NEW YORK CITY — The Gophers brought four players to the news conference room at Yankee Stadium after their 28-20 victory over Syracuse in the Pinstripe Bowl on Thursday; three were as routine as a New Yorker telling an outsider, ad nauseam, how great it is to be in the city over the holidays.
They were Minnesota’s all-time leading rusher Mo Ibrahim, its all-time winningest quarterback Tanner Morgan and veteran tackling machine Mariano Sori-Marin. The fourth was a little-known true freshman safety who made his first collegiate start a few hours earlier.
And the bowl game’s shiny MVP trophy sat in front of Coleman Bryson, that little-known safety, after the Waynesville, N.C., native produced a 70-yard interception return for a touchdown in the third quarter. The Gophers’ first pick-six in its 23-game bowl history was a turning point in the victory.
The Gophers secondary was shorthanded due to two injuries and one transfer, meaning Bryson and others would have to step up. It wasn’t going well right before and right after halftime as Syracuse used big passing plays to score 10 straight points and cut Minnesota’s lead to 14-10. They were thirsty to take the lead on a third drive.
Bryson shared that he got beat on that kind of out route three or four times during the season, but he was ready on Garrett Shrader’s pass Thursday. He picked it off, made Shrader miss with his attempted tackle downfield, then had an easy path to the end zone after that.
“I looked up at the screen because I couldn’t believe it,” said Bryson, who had played in four games and wasn’t expected to play this game until the NCAA relaxed its four-game redshirt rule for this year’s bowl season.
Minnesota (9-4) was a 11-point favorite and has now won six straight bowl games and all four under coach P.J. Fleck, who was doused with Gatorade at midfield after the game.
The Gophers needed Bryson to step up with Tyler Nubin not ready to return from a broken right hand suffered against Iowa on Nov. 19. The Minnesota secondary was already short-handed when nickel back Michael Dixon transferred to Rutgers and cornerback Terell Smith exited Thursday’s game in the second quarter.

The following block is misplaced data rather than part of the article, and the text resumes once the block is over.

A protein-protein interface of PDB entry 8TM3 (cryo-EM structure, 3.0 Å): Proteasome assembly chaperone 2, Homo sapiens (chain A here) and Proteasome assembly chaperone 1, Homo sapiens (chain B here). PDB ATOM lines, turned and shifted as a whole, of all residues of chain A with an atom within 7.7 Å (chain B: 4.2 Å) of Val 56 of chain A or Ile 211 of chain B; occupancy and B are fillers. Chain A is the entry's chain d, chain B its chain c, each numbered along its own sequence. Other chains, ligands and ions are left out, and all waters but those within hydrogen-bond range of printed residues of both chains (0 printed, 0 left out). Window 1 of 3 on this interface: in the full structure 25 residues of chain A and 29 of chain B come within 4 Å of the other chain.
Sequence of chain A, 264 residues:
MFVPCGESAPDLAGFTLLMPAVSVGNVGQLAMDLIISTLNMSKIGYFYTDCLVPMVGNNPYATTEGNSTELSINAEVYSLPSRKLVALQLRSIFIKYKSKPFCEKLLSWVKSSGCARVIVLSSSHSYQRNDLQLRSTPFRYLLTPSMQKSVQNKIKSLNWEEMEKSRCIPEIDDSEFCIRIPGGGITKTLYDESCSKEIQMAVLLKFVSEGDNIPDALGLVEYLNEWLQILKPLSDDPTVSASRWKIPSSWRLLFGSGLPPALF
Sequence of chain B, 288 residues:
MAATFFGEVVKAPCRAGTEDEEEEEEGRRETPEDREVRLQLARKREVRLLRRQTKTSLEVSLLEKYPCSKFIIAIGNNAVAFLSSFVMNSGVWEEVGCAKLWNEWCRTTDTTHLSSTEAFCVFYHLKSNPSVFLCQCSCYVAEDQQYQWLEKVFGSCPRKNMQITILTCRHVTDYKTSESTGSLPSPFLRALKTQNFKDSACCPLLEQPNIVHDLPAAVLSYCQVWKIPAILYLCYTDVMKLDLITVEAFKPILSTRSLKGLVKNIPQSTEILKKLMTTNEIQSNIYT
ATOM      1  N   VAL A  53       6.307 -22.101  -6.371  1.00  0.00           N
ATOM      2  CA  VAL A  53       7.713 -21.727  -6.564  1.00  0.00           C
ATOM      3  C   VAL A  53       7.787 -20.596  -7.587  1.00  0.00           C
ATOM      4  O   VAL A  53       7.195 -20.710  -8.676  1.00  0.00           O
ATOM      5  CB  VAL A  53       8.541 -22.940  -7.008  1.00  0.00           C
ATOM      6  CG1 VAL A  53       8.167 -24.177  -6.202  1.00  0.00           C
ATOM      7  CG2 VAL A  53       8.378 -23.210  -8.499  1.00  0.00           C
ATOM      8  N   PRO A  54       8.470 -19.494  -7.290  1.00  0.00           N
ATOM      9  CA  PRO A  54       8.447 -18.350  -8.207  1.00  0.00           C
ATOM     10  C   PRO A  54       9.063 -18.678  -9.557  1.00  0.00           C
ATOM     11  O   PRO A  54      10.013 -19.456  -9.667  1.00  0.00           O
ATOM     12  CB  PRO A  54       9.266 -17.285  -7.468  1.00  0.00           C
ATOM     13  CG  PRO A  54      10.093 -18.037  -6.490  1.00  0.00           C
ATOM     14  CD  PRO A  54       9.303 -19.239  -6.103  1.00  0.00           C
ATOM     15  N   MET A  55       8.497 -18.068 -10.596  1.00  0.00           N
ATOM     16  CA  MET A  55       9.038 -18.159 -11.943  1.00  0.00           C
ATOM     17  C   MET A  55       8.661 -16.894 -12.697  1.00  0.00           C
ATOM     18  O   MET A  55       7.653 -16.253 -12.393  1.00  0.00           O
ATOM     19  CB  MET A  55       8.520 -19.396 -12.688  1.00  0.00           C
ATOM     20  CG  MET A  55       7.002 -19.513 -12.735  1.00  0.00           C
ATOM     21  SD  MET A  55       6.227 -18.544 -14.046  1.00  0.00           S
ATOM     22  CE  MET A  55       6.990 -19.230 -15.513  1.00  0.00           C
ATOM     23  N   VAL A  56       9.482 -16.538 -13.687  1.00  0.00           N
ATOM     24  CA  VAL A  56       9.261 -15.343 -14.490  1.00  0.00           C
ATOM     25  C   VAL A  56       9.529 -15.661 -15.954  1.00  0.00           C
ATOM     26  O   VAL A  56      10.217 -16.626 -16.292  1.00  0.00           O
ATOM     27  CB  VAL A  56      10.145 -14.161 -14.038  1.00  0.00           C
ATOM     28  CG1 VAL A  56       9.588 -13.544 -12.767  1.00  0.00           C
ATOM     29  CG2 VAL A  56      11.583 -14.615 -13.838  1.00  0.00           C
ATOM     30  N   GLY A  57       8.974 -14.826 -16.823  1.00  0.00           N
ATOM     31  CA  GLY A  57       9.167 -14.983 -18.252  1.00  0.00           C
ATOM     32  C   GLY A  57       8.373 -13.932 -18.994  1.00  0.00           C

That meant Bryson, Darius Green, Ryan Stapp and Beanie Bishop were thrust into bigger roles.
Minnesota also lost starting quarterback Athan Kaliakmanis to a lower-leg injury in the second quarter. Tanner Morgan, a sixth-year senior in his final game at Minnesota, stepped in and threw two touchdown passes to Daniel Jackson.
The second connection was set up by Quentin Redding’s 72-yard kickoff return — the longest return in bowl history for the Gophers.
Minnesota desperately needed those two enormous plays from Redding and Bryson because the U’s offense was out-gained 249-49 in the second half.
Minnesota led 14-0 with one minute left in the first half, with its defense having held Syracuse to 104 yards across its first four drives.
With 55 seconds left until halftime, the Orange then gashed the Gophers with a 86-yard touchdown drive. Three big passing plays — 21, 31 and 29 yards — set up Garrett Shrader’s 1-yard touchdown run.
After playing lights-out defense, Minnesota allowed Syracuse back in the game with a 14-7 lead at the half. And the Orange cut it to 14-10 with a third-quarter field goal.
With All-American center John Michael Schmitz opting out of the bowl game, the Gophers’ offensive line had issues on the opening two drive. Backup center Nathan Boe’s poor snap forced Kaliakmanis to fall it for a 7-yard loss on third down.
The O-line didn’t pick up a blitz on the second drive and Kaliakmanis was sacked on third down to end that drive.